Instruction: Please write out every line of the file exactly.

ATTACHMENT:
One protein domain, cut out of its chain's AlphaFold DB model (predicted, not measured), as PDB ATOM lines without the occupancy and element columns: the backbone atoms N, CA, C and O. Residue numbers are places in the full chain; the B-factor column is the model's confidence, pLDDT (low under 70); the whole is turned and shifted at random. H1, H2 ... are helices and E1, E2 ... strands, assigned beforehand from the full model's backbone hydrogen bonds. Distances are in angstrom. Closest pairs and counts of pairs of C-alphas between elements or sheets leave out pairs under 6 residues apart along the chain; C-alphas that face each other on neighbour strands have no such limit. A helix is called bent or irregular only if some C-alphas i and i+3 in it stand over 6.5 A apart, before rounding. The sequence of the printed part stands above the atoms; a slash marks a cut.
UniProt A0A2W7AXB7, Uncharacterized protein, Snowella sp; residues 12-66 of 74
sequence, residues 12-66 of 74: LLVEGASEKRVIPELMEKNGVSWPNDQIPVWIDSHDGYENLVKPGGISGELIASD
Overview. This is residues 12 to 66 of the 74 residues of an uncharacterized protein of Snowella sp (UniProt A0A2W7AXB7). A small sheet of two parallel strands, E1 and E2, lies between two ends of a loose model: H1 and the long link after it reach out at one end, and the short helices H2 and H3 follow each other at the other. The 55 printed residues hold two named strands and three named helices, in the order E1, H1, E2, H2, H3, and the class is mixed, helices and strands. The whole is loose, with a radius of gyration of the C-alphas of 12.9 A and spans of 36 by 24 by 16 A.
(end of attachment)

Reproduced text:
One protein domain, cut out of its chain's AlphaFold DB model (predicted, not measured), as PDB ATOM lines without the occupancy and element columns: the backbone atoms N, CA, C and O. Residue numbers are places in the full chain; the B-factor column is the model's confidence, pLDDT (low under 70); the whole is turned and shifted at random. H1, H2 ... are helices and E1, E2 ... strands, assigned beforehand from the full model's backbone hydrogen bonds. Distances are in angstrom. Closest pairs and counts of pairs of C-alphas between elements or sheets leave out pairs under 6 residues apart along the chain; C-alphas that face each other on neighbour strands have no such limit. A helix is called bent or irregular only if some C-alphas i and i+3 in it stand over 6.5 A apart, before rounding. The sequence of the printed part stands above the atoms; a slash marks a cut.
UniProt A0A2W7AXB7, Uncharacterized protein, Snowella sp; residues 12-66 of 74
sequence, residues 12-66 of 74: LLVEGASEKRVIPELMEKNGVSWPNDQIPVWIDSHDGYENLVKPGGISGELIASD
Overview. This is residues 12 to 66 of the 74 residues of an uncharacterized protein of Snowella sp (UniProt A0A2W7AXB7). A small sheet of two parallel strands, E1 and E2, lies between two ends of a loose model: H1 and the long link after it reach out at one end, and the short helices H2 and H3 follow each other at the other. The 55 printed residues hold two named strands and three named helices, in the order E1, H1, E2, H2, H3, and the class is mixed, helices and strands. The whole is loose, with a radius of gyration of the C-alphas of 12.9 A and spans of 36 by 24 by 16 A.